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21. Turbinaria bifrons


Turbinaria bifrons is a reef building coral whose colonies are formed of numerous, folded plates.

This species can reach a metre in length and larger colonies tend to have an increasingly contorted structure to their plates. Unusually for its genus, Turbinaria bifrons colonies are bifacial, meaning that fleshy coral polyps extend from both faces of the colonies plates to feed.

Turbinaria bifrons’ specific population trends are unknown however it is thought to be declining along with many other coral species on reefs around the world as it suffered extensive bleaching and high mortality during the 1998 global bleaching event.

  • Order: Scleractinia
  • Family: Dendrophylliidae
  • Trend: unknown
  • Depth Range (m): 2 - 25

EDGE Score

EDGE Score: 4.22 (?)
ED Score: 16.05 (?)
GE / IUCN Red List (?)
Not Evaluated Data Deficient Least Concern Near Threatened Vulnerable Endangered Critically Endangered Extinct in the Wild Extinct


This species is found in shallow, tropical waters across the central and west Indo-Pacific, off the tropical shores of Australia and north to the South China Sea.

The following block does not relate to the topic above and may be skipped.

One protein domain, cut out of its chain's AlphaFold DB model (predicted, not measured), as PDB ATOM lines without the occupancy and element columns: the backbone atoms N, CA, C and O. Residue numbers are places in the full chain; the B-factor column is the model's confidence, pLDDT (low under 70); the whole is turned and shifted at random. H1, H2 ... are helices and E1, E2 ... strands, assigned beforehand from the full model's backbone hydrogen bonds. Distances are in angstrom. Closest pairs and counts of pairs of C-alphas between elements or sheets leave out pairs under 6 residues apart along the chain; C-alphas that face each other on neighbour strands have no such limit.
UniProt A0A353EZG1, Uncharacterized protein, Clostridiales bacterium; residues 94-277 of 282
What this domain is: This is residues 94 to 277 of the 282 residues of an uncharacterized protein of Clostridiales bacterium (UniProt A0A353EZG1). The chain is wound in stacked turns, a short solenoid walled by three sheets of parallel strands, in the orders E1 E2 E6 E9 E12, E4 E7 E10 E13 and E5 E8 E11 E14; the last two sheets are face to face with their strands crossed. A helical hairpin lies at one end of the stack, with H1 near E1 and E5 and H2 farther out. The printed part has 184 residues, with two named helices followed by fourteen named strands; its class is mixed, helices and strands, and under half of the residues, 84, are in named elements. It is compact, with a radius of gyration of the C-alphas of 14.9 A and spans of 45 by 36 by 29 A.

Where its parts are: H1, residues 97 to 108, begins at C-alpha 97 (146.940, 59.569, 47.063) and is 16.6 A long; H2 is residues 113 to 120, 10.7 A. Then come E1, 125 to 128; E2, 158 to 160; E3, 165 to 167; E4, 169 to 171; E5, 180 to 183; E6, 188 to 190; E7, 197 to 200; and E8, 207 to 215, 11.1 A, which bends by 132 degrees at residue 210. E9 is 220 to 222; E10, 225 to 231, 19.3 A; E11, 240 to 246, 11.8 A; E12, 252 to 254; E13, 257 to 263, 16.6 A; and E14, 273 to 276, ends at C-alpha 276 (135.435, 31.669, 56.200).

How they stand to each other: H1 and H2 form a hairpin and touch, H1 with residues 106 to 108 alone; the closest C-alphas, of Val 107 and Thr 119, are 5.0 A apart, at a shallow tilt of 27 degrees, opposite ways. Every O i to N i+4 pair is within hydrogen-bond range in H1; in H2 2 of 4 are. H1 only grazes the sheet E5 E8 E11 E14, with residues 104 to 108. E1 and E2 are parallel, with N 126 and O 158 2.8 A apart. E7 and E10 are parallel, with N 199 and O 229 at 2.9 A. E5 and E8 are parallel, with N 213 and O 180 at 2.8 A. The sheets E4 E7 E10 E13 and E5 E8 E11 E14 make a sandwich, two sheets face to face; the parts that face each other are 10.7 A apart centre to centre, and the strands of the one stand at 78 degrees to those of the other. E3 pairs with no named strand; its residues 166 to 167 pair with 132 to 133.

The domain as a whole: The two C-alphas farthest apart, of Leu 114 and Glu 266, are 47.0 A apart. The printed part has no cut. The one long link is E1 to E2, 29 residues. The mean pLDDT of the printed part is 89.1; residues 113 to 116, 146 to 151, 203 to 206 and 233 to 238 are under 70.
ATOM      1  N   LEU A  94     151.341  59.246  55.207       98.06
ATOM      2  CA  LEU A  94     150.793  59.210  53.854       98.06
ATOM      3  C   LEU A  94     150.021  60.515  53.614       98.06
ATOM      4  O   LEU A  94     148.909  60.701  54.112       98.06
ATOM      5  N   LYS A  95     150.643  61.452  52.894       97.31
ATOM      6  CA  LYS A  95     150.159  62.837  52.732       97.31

Habitat and Ecology

T.bifrons prefers shallow and rocky foreshores and subtropical locations where their maximum colony size is approximately 1m in diameter.

Turbinaria corals are an  ecologically important species which provide significant proportions of the benthic cover on many reef habitats. In reef building, or scleractinian corals, individual polyps sequester and excrete calcium carbonate as an external skeleton for protection. Specific oceanic conditions are required for polyps to synthesize and exude calcium carbonate.

Find out more

This wordcloud illustrates the threats facing this species. The size of each word indicates the extent of a species range that is affected by that threat (larger size means a greater area is affected). The colour of the word indicates how much that threat impacts the species (darker shades of red mean the threat is more severe).

Urban development Industrial development Tourism Extreme temperatures Extreme weather Shipping Fishing Recreation Invasive species Native species Wastewater Industry Agriculture Air pollution

Threat wordcloud key:

Small area affected
Large area affected
Least severe
Most severe
Severity unknown
Source: The IUCN List of Threatened Species. Version 2017.1.
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